Julie Atherton - svp & director interactive & innovation, US - Independent Consultant
Steve Getzug - svp media, Los Angeles - Fleishman-Hillard
Tim Bird - svp healthcare, NY - Burson-Marsteller
Jeff Levine - svp, director, healthcare media relations, Washington & NY - American Institute of Research
Peter Jefferies - svp public policy, Washington - Office of US House Speaker, J. Dennis Hastert (R-IL)
Jennifer Eidson, svp corporate, Chicago - founder and EVP, Summit Consulting Group
Mike Breslin, general manager, Houston - Ketchum
Harry Wade, svp healthcare, NY - Ketchum
Jonathan Capehart - svp & senior counselor, US - New York Daily News
Jonathan Yarmis - svp corporate - analyst relations, NY - Waggener Edstrom
Leo Bottary - svp corporate, Tampa - St John & Partners Advertising & Public Relations
Tim Warner - svp and healthcare practice director, Washington - APCO Worldwide
Sean Murphy - svp head of corporate group, Chicago - Summit Consulting Group

What senior staff have departed the firm?
Paul McDade
- worldwide head of healthcare
Harlan Teller - worldwide head of corporate
Jim Sloan - svp corporate, Chicago
Ron Hartwig - president of H&K California
Harlan Loeb - head of litigation US
Dr Reyn Archer - SVP healthcare, Washington
Steve Singerman - head of US marketing communications
Megan Mastal - general manager Houston
Lily Loh - director of new business & marketing, US

Other senior management changes -
Kelli Parsons
was appointed general manager of H&K Washington
Gene Reineke took on the additional responsibility of chief operating officer, Chicago
Erica Amestoy was promoted ot head of H&K Irvine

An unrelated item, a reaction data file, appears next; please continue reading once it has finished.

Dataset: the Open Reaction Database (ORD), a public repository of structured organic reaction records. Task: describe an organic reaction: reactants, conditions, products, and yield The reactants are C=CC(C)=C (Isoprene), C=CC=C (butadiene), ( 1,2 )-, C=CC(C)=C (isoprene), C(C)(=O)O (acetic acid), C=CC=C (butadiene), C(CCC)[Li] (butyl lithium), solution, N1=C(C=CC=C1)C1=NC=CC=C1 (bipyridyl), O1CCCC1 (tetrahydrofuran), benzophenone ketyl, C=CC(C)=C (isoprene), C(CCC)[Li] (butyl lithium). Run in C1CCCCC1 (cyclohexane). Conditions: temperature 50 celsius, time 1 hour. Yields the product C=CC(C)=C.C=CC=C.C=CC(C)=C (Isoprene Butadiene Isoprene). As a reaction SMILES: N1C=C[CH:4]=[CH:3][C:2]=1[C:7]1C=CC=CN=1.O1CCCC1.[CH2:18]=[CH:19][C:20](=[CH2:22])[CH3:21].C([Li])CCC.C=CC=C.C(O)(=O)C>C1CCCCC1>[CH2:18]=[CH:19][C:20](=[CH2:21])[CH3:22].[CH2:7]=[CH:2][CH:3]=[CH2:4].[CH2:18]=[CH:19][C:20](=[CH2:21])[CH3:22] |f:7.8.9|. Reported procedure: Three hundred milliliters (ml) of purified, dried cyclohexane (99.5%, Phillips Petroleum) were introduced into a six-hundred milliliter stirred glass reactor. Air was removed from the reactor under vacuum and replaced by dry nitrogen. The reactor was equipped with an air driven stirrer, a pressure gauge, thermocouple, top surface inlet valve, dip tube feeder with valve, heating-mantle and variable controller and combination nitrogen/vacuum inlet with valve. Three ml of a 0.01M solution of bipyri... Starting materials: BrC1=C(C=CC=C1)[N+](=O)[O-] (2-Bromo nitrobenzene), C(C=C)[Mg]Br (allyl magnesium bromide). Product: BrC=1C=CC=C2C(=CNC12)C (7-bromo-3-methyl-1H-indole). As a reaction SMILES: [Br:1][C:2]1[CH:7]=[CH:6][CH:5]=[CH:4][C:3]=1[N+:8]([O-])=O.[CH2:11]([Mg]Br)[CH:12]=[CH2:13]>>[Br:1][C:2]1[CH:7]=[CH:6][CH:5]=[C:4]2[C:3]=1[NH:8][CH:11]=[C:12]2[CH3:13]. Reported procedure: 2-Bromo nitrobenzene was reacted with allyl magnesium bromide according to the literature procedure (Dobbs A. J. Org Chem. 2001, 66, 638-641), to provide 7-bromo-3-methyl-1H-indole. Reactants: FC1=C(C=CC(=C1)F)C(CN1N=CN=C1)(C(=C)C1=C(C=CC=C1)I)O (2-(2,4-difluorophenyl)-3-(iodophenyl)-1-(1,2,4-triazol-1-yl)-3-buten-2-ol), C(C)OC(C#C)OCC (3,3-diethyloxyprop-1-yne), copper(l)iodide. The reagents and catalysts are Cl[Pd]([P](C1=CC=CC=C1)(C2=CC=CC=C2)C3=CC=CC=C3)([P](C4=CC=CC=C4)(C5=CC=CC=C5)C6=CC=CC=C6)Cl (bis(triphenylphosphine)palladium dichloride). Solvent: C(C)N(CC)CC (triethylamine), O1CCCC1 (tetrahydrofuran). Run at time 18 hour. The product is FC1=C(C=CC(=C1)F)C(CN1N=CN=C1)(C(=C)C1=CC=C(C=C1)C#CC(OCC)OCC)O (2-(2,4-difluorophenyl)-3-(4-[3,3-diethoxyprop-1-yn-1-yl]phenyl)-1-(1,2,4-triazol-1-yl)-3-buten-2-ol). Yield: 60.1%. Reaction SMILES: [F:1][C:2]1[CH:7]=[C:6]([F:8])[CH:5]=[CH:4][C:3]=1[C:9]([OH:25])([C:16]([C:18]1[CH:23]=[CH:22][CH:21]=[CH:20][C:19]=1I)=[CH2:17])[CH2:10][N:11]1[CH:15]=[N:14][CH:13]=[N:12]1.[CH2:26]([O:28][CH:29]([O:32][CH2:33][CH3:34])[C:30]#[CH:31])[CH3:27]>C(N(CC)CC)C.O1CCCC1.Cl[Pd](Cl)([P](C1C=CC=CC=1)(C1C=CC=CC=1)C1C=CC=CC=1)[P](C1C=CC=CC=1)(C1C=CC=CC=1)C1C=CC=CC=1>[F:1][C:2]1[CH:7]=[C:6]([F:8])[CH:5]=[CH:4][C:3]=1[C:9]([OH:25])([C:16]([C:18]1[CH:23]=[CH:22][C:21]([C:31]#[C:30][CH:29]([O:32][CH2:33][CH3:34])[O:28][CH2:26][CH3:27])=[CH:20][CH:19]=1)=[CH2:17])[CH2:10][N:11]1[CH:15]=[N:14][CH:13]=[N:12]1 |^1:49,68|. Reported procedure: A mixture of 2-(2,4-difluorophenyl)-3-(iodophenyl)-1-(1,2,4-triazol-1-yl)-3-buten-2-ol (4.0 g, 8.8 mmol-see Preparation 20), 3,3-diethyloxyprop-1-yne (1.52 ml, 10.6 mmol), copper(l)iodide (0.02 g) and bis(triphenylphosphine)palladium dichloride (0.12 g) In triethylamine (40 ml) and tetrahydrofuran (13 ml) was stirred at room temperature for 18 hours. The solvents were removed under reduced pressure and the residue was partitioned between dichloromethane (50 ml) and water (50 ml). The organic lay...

How many offices do you have globally?
We have 71 offices in 40 countries
North America
18 offices

6 offices
South America
4 offices

Central America/Caribbean
4 offices

24 offices

Middle East & Africa
7 offices

Asia Pacific
9 offices

What offices closed in 2005 or early 2006?
In 2005 we closed our operations in Atlanta, USA and Auckland, New Zealand.

Is there a particular region, US and globally, that is growing right now?
H&K is growing across the board.

How many practice areas do you have?
We have three core service lines: Corporate, Marketing communications, and Public Affairs
And, two sector specific areas of expertise:
Healthcare & pharmaceutical communications and technology

What key account wins did you have in 2005?
Key wins for 2005 included:
Merck, Deloitte, tomtom, adidas, Chevron, Hershey's, VeriSign, Johnny Rockets, Computer Associates, Peabody, Portland Pirates, Corporation for National & Community Service, UK Trade & Investment, Tampa Bay, NASDAQ, HSBC, Ameriprise, BIOGEN, Sony Home Entertainment, US Oncology, REAL D, Exelon.

What key accounts did you lose in 2005?
The only significant loss of 2005 was the Aventis account.

Did you expand any existing accounts into new domestic or international markets?
tomtom, Tahitian Noni, VeriSign and Computer Associates were among the accounts we expanded into new markets.

Did any dormant clients start to spend with you again?
Yes, we saw some renewed activity from various previously dormant clients.

What proportion of your clients are on a retainer?
Less than 5% of our clients are on a retainer.

Has this changed over the past year?

Did you experience top-line or bottom-line growth in the past year?
H&K has experienced both top-line and bottom-line growth during 2005.

How did your performance, in terms of revenue and growth, meet expectations you had for the year?
Our performance in terms of revenue and growth exceeded expectations.